By Scott Berinato
May 31, 2007
Forensic investigations start at the end. Think of it: You wouldnt start
using science and technology to establish facts (thats the dictionary
definition of forensics) unless you had some reason to establish facts
in the first place. But by that time, the crime has already happened. So
while requisite, forensics is ultimately unrewarding.
A clear illustration of this fact comes from the field investigations
manager for a major credit services company. Sometime last year, he
noticed a clutch of fraudulent purchases on cards that all traced back
to the same aquarium. He learned quite a bit through forensics. He
learned, for example, that an aquarium employee had downloaded an audio
file while eating a sandwich on her lunch break. He learned that when
she played the song, a rootkit hidden inside the song installed itself
on her computer. That rootkit allowed the hacker whod planted it to
establish a secure tunnel so he could work undetected and get
root?administrators access to the aquarium network.
Sounds like a successful investigation. But the investigator was
underwhelmed by the results. Why? Because he hadnt caught the
perpetrator and he knew he never would. Whats worse, that lunch break
with the sandwich and the song download had occurred some time before he
got there. In fact, the hacker had captured every card transaction at
the aquarium for two years.
The investigator (who could only speak anonymously) wonders aloud what
other networks are right now being controlled by criminal enterprises
whose presence is entirely concealed. Computer crime has shifted from a
game of disruption to one of access. The hackers focus has shifted too,
from developing destructive payloads to circumventing detection. Now,
for every tool forensic investigators have come to rely on to discover
and prosecute electronic crimes, criminals have a corresponding tool to
baffle the investigation.
This is antiforensics. It is more than technology. It is an approach to
criminal hacking that can be summed up like this: Make it hard for them
to find you and impossible for them to prove they found you.
The concept is neither new nor foolproof, but in the past 12 months,
forensic investigators have noticed a significant uptick in the use of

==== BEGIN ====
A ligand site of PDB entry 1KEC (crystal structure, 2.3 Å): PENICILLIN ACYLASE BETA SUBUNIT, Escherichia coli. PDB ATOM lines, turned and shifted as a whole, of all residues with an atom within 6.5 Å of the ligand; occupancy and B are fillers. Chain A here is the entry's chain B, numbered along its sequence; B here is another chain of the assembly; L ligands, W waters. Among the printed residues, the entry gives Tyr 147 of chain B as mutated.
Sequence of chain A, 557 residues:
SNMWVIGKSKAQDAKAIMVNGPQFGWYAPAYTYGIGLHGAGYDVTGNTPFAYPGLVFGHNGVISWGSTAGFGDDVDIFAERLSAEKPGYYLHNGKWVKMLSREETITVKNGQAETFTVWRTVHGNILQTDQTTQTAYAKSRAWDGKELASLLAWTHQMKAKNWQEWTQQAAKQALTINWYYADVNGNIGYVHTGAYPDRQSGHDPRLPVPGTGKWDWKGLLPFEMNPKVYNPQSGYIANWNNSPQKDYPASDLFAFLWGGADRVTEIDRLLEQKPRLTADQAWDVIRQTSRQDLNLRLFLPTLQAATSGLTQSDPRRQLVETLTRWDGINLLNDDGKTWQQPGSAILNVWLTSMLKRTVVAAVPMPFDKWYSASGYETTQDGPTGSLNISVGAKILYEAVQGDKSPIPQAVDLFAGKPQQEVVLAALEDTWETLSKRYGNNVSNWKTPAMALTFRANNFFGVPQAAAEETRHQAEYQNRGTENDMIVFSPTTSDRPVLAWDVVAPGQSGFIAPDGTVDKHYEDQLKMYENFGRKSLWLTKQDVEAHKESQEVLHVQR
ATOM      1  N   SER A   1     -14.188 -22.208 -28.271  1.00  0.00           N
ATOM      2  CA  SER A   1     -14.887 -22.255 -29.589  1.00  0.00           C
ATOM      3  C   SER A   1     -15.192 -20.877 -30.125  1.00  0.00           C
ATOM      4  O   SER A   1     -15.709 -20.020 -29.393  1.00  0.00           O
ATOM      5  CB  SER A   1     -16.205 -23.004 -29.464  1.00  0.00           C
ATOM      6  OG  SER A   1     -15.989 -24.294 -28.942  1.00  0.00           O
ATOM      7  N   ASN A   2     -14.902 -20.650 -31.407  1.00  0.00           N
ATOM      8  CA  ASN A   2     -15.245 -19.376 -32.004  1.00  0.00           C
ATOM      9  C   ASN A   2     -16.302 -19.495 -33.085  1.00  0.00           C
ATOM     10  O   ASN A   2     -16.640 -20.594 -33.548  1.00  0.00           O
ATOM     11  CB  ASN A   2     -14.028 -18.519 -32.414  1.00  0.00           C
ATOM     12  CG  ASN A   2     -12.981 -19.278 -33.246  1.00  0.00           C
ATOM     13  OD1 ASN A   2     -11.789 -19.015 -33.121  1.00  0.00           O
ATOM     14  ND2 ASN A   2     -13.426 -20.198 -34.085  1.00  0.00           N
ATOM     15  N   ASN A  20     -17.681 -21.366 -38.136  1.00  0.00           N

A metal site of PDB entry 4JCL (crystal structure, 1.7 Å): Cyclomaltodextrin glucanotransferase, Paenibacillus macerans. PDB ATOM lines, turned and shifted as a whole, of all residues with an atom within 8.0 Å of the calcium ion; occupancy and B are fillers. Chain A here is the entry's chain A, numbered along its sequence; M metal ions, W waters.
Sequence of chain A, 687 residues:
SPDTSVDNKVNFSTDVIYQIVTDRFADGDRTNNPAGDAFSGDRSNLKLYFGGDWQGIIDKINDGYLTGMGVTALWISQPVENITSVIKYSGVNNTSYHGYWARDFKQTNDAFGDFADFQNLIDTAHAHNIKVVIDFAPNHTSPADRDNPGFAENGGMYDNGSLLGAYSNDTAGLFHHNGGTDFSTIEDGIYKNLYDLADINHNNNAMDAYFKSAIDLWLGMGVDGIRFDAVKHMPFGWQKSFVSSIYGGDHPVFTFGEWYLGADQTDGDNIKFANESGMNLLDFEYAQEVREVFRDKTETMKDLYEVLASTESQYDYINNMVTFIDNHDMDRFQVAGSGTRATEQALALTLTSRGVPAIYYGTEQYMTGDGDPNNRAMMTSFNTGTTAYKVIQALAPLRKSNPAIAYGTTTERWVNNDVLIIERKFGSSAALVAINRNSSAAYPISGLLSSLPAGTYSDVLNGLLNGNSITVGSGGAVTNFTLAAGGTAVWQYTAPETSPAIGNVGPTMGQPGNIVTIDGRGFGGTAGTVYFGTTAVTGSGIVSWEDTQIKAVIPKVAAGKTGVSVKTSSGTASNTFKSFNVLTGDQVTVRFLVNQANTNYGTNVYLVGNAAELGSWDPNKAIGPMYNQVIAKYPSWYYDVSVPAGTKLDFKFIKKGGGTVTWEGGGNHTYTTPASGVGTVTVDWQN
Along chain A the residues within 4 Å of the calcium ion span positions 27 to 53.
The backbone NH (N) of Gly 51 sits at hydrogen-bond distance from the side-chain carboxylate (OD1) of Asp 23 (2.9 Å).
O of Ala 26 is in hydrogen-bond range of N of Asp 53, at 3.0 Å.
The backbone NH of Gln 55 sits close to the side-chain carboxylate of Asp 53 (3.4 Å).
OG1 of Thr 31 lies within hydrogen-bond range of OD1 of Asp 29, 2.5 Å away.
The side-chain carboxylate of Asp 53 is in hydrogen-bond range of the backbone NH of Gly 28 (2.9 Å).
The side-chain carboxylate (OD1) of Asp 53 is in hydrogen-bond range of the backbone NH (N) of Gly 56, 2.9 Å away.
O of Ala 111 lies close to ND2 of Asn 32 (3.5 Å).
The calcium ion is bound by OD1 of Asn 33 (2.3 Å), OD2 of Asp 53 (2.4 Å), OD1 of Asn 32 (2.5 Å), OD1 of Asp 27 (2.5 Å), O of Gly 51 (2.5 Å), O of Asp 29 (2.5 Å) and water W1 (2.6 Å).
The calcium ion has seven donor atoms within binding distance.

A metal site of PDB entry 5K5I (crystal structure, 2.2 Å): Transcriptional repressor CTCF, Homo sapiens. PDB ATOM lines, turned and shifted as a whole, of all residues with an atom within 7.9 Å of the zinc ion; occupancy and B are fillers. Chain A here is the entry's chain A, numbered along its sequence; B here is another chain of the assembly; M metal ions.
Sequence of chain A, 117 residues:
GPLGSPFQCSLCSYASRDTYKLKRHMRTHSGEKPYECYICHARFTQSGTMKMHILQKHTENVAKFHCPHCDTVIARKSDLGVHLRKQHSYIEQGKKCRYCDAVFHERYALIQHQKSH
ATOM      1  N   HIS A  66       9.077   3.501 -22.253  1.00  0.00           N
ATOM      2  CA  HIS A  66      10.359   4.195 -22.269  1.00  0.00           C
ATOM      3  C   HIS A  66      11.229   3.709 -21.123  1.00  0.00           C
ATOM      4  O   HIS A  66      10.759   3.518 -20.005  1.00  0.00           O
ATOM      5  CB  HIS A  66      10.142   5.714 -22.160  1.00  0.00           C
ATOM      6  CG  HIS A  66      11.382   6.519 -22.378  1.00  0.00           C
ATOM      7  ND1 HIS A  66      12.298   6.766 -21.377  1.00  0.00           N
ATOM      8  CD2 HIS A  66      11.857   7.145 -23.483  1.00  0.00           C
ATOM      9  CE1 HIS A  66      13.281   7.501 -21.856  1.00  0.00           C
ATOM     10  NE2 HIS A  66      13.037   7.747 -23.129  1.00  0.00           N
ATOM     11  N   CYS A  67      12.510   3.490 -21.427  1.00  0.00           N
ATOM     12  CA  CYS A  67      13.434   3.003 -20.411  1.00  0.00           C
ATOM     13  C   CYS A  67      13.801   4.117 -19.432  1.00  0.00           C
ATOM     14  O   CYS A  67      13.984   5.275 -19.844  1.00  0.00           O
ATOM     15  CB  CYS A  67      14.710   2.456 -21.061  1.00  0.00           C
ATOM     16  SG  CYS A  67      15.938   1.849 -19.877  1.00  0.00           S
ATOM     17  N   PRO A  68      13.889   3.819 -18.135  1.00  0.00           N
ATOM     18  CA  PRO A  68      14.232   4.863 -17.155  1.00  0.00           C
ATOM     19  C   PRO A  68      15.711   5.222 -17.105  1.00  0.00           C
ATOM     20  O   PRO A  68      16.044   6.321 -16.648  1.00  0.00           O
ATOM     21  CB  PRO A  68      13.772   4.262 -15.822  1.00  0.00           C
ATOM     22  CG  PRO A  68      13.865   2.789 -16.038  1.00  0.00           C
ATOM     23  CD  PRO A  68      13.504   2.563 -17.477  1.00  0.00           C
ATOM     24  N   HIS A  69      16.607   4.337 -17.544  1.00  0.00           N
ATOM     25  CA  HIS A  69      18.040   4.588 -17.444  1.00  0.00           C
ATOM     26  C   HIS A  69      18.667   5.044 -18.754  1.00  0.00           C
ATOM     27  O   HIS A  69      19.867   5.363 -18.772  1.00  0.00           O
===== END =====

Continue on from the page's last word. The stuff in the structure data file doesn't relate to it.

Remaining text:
antiforensics. This is not because hackers are making more sophisticated
antiforensic tools, though some are. Rather, its because antiforensic
tools have slid down the technical food chain, from Unix to Windows,
from something only elite users could master to something nontechnical
users can operate. Whats more, this transition is taking place right
when (or perhaps because of) a growing number of criminals, technically
unsophisticated, want in on all the cash moving around online and they
need antiforensics to protect their illicit enterprises. Five years ago,
you could count on one hand the number of people who could do a lot of
these things, says the investigator. Now its hobby level.
Researcher Bryan Sartin of Cybertrust says antiforensic tools have
gotten so easy to use that recently hes noticed the hacks themselves are
barely disguised. I can pick up a network diagram and see where the
breach occurred in a second, says Sartin. Thats the boring part of my
job now. Theyll use FTP and they dont care if it logs the transfer,
because they know I have no idea who they are or how they got there.
Veteran forensic investigator Paul Henry, who works for a vendor called
Secure Computing, says, Weve got ourselves in a bit of a fix. From a
purely forensic standpoint, its real ugly out there. Vincent Liu,
partner at Stach & Liu, has developed antiforensic tools. But he stopped
because the evidence exists that we cant rely on forensic tools anymore.
It was no longer necessary to drive the point home. There was no point
rubbing salt in the wound, he says.
The investigator in the aquarium case says, Antiforensics are part of my
everyday life now. As this article is being written, details of the TJX
breachcalled the biggest data heist in history, with more than 45
million credit card records compromisedstrongly suggest that the
criminals used antiforensics to maintain undetected access to the
systems for months or years and capture data in real time. In fact, the
TJX case, from the sparse details made public, sounds remarkably like
the aquarium case on a massive scale. Several experts said it would be
surprising if antiforensics werent used. Who knows how many databases
containing how many millions of identities are out there being
compromised? asks the investigator. That is the unspoken nightmare.
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